The Scottish National Party (SNP) conference took place in October and was one of the smallest in years. Day one saw yet another retreat by the nationalist leadership on its strategy to achieve independence.
Amid a 10% drop in support during 2023, and the defeat to Labour in the recent Rutherglen and Hamilton West by-election, the SNP conference debated how to take forward its campaign. The outcome was yet another lowering of the bar for what would constitute a mandate for independence at next year’s likely Westminster election.
Former first minister Nicola Sturgeon’s previous plan followed the UK Supreme Court’s undemocratic ruling that the Scottish parliament could not organise a referendum. Sturgeon had proposed making the next election a ‘de facto referendum’ – with 50% plus one share of the vote for pro-independence parties being a mandate. No one in the SNP leadership believes it can possibly achieve that level of vote and therefore that plan has been dumped.
Conference instead agreed a motion that stipulated if a majority of SNP MPs are elected from the 57 available seats, that would be enough to “begin immediate negotiations with the UK government to give democratic effect to Scotland becoming an independent country”. In other words, asking for the permanent powers to hold a second referendum from whoever forms a UK government – most likely a Keir Starmer-led Labour government. Yet Starmer has explicitly ruled out allowing for any second indyref.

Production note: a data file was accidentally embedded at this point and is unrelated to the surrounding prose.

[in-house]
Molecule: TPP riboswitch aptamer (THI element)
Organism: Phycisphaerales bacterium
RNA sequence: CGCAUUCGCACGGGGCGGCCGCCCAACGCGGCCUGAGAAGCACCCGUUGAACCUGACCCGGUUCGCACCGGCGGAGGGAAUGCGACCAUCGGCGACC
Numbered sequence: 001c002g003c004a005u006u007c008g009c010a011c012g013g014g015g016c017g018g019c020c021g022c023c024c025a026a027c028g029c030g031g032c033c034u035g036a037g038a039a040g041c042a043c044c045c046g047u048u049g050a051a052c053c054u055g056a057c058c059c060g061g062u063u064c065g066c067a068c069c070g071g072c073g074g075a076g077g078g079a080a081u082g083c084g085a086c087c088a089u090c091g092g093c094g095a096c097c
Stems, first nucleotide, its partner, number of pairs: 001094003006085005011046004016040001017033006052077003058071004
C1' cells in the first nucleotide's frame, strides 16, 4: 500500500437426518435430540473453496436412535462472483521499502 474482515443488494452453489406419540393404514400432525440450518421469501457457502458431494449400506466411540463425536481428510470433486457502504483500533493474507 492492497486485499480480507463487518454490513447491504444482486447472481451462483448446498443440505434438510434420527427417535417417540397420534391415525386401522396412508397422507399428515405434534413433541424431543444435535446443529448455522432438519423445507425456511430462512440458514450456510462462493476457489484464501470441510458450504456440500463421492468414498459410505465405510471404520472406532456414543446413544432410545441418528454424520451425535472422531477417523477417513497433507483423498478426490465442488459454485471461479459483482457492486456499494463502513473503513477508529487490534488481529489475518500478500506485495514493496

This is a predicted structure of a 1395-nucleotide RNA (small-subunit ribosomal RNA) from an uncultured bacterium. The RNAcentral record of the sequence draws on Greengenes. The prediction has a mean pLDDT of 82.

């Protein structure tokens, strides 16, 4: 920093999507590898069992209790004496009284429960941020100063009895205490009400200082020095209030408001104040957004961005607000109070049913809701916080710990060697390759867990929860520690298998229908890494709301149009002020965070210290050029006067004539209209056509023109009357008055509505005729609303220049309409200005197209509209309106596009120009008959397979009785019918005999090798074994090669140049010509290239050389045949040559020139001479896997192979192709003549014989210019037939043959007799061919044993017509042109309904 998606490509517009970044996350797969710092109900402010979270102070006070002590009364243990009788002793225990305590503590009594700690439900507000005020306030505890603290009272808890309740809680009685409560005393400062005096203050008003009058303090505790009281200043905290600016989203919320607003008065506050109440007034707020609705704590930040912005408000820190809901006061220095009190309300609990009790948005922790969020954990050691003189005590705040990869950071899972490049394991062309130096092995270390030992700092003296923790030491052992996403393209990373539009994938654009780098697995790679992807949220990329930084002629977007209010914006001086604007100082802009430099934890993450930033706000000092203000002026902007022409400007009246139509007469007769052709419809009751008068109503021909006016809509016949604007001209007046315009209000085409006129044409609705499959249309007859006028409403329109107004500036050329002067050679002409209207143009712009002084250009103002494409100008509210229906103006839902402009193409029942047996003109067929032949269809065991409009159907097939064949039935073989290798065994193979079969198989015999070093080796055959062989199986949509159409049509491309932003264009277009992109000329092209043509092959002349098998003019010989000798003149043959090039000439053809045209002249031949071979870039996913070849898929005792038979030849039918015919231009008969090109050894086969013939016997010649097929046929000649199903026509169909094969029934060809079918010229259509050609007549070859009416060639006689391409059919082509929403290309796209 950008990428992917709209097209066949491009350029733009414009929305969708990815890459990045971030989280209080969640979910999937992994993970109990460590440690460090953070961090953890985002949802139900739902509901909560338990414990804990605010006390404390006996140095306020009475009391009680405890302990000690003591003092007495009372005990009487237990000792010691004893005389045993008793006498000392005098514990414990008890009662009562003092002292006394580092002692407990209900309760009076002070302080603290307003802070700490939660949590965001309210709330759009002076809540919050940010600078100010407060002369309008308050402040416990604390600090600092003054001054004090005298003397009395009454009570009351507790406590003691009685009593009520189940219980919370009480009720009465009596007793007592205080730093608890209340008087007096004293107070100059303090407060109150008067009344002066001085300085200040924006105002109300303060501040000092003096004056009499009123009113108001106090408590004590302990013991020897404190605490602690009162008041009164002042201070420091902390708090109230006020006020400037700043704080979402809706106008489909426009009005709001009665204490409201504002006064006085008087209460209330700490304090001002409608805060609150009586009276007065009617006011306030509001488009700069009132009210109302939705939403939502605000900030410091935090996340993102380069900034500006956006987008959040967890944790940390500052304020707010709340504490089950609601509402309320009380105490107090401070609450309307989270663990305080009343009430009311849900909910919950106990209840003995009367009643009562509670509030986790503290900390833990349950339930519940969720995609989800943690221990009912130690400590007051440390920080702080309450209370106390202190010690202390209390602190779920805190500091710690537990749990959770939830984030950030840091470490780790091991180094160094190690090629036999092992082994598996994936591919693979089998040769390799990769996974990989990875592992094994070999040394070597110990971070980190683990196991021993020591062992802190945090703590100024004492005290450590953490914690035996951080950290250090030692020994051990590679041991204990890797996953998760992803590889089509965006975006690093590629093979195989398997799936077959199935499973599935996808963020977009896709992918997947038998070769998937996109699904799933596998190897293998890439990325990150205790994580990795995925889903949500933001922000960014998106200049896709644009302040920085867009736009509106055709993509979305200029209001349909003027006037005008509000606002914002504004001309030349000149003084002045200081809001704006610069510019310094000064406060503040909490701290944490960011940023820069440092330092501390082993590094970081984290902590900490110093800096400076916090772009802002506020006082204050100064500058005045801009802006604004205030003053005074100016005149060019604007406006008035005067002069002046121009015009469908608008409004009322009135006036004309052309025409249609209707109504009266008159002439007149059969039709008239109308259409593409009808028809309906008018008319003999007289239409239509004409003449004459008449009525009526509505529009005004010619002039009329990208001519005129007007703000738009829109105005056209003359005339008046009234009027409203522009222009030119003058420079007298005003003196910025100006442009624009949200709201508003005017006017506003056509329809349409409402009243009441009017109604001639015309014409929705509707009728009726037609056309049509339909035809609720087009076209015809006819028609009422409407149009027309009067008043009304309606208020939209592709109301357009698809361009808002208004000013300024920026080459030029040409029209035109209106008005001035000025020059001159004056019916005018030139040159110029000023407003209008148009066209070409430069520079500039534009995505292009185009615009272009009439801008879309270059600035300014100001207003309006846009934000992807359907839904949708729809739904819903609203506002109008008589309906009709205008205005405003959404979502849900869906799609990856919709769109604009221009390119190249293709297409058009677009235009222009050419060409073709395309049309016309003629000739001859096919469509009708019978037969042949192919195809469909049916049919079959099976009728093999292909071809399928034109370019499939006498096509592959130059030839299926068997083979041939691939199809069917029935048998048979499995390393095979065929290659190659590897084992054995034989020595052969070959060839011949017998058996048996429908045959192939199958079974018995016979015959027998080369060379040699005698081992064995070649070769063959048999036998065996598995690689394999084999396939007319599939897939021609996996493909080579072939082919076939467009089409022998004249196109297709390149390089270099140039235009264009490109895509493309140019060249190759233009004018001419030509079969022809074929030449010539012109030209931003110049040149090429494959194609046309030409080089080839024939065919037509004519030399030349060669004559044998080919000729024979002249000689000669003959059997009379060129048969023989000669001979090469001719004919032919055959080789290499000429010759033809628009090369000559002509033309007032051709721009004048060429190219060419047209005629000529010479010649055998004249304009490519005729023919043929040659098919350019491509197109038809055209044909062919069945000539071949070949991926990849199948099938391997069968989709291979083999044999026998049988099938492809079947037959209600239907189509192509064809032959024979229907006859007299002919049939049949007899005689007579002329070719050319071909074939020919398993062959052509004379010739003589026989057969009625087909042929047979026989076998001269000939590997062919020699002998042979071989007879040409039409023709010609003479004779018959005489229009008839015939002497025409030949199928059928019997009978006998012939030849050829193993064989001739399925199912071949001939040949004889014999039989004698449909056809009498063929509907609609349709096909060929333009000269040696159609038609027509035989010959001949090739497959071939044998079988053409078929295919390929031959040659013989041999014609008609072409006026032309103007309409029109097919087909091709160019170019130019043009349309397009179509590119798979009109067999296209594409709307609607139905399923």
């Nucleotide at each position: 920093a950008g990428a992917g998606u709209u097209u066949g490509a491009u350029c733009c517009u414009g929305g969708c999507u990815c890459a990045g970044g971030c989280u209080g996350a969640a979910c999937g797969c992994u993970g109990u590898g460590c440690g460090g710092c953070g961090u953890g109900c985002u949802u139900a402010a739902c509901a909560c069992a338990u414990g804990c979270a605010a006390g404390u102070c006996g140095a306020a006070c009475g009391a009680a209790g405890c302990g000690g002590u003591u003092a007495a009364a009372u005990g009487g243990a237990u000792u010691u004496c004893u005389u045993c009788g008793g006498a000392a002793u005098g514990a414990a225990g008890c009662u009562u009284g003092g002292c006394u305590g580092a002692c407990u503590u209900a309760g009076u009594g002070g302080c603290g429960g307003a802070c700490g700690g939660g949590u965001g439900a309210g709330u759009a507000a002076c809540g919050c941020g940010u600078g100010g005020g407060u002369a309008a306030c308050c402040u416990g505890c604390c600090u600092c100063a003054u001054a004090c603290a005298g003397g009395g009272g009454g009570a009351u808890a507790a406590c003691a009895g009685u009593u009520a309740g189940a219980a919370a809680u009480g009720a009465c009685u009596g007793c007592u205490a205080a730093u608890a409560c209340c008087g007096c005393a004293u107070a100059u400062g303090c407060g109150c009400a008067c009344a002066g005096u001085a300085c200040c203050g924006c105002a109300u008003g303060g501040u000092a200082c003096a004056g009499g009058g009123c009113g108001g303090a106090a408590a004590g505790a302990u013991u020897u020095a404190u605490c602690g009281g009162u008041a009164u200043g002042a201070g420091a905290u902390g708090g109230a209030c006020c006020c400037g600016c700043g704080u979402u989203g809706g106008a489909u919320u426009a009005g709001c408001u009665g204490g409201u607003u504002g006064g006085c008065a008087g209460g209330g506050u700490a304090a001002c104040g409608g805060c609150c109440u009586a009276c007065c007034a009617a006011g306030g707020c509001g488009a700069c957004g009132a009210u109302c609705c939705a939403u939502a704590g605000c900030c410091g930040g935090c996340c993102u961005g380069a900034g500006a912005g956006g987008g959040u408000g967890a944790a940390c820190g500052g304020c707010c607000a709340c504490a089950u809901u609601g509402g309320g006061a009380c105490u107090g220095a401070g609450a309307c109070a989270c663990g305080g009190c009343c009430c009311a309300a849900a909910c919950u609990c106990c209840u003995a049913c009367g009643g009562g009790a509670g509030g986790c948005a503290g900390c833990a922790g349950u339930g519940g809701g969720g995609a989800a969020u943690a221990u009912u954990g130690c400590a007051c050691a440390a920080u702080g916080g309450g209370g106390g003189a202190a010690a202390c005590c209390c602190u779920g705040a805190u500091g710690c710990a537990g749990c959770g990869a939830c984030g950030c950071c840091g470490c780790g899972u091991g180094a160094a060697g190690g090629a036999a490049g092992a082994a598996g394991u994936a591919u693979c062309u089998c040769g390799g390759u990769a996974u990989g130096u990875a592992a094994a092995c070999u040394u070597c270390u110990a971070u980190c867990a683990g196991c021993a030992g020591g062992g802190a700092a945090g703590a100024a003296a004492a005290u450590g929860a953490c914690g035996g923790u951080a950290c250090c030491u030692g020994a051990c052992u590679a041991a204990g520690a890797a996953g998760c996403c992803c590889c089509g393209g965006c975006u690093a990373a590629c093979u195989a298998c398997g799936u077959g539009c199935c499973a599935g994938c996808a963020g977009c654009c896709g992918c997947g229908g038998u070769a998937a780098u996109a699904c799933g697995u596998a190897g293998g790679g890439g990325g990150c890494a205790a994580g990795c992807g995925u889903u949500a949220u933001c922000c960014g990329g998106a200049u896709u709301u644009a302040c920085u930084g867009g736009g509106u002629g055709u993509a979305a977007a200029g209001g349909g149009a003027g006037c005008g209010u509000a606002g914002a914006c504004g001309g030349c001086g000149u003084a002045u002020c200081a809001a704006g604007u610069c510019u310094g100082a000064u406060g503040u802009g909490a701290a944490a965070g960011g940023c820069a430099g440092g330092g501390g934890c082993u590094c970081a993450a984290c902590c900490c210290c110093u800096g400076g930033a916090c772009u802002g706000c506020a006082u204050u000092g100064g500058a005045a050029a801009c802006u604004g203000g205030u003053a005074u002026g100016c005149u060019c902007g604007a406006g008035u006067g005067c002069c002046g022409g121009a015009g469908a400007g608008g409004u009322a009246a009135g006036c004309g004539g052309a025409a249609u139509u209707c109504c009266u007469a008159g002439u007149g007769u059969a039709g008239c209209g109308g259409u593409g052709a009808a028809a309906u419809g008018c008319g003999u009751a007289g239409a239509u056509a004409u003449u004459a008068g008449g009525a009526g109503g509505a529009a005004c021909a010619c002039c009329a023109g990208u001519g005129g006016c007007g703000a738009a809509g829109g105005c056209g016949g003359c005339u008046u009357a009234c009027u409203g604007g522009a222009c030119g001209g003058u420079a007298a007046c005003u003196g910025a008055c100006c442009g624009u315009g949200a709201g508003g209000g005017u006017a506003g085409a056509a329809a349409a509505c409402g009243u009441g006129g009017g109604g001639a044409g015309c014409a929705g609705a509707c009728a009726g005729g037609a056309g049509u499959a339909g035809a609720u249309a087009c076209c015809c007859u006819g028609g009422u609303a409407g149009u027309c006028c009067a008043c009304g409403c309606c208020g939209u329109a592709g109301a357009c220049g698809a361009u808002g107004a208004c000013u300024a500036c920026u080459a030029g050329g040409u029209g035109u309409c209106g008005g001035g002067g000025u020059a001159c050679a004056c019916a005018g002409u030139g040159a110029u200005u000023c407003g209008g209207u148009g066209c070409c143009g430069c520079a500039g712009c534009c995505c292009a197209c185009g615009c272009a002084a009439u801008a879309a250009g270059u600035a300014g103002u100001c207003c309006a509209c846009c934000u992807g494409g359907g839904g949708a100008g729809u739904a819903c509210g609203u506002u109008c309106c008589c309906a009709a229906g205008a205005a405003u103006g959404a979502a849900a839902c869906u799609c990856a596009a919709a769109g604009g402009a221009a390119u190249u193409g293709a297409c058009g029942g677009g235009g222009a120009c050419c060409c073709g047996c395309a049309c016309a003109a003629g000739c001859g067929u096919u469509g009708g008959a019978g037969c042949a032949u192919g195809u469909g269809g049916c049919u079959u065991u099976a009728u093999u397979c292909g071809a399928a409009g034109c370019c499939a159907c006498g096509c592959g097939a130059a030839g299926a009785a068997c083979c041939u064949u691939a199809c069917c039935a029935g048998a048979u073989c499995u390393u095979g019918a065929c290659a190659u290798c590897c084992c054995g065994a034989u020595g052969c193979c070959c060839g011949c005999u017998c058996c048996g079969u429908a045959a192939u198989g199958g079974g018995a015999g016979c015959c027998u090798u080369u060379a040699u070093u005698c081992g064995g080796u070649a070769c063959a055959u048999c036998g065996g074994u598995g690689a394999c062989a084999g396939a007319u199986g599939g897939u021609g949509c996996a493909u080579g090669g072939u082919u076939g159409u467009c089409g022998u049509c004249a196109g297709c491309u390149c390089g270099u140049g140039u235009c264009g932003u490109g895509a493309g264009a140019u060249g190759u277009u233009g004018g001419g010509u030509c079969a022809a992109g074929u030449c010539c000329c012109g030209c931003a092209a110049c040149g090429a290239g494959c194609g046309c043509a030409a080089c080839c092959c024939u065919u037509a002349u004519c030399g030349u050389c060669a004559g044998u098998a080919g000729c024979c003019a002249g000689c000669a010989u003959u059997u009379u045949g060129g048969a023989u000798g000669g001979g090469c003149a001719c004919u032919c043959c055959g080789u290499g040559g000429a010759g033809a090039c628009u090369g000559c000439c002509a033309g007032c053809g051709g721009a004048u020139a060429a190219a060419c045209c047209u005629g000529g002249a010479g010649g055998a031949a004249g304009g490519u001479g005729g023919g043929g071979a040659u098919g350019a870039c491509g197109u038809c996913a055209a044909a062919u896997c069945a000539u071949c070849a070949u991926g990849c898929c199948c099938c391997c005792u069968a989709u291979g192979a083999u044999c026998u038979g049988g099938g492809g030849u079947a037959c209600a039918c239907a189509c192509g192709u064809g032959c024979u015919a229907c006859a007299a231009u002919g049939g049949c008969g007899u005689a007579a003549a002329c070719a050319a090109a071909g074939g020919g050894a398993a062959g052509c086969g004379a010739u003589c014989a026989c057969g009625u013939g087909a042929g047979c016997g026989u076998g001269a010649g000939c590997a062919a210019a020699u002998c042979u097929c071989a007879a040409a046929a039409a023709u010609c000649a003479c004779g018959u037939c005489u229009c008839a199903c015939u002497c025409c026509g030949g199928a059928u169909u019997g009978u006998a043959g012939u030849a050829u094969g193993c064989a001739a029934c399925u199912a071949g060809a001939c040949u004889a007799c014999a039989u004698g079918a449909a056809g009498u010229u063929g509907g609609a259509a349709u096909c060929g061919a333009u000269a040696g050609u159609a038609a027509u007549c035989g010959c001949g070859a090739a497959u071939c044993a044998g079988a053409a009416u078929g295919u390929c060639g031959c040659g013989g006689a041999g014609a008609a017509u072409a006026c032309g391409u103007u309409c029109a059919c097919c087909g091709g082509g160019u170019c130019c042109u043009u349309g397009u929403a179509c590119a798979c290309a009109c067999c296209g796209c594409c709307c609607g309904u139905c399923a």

However, there will be no intention, even if the SNP wins a majority of the seats, for an immediate referendum. And that is no surprise given the falling support for the SNP. Average polling over the last couple of months puts them on 36% – down from 45% in early 2023. Labour are on 32%. That would mean that around 20 seats could possibly be won by Labour in Scotland next year from the SNP. Labour currently has just two MPs.
It is therefore still possible that the SNP could win a majority of seats in Scotland, even while losing almost half of its MPs. However, also possible is the eclipsing of the SNP by Labour, given the anger towards the SNP-Scottish Green government from big sections of the working class combined with a mood to get rid of the Tories.
The undermining of the SNP is the consequence of the nationalists in power carrying out cuts and implementing other anti-working class policies generally. As well as having no idea of how to overcome the opposition of the capitalist class to the break-up of the UK.
John Curtice from Strathclyde University commented: “Back in the autumn of 2021, on average as many as 80% of those who voted Yes in 2014 said they would vote for the SNP. That figure now stands at just 60%. In contrast, Labour’s tally among 2014 Yes voters has increased from 8% to 20%. The link between constitutional preference and support has now frayed”.
The fact that a minority of independence-supporting voters have shifted to Labour is not an endorsement of the neo-Blairite leadership of Scottish and UK Labour either. There is no enthusiasm for Labour – but there is a strong support to get the Tories out amid an unbearable cost-of-living crisis.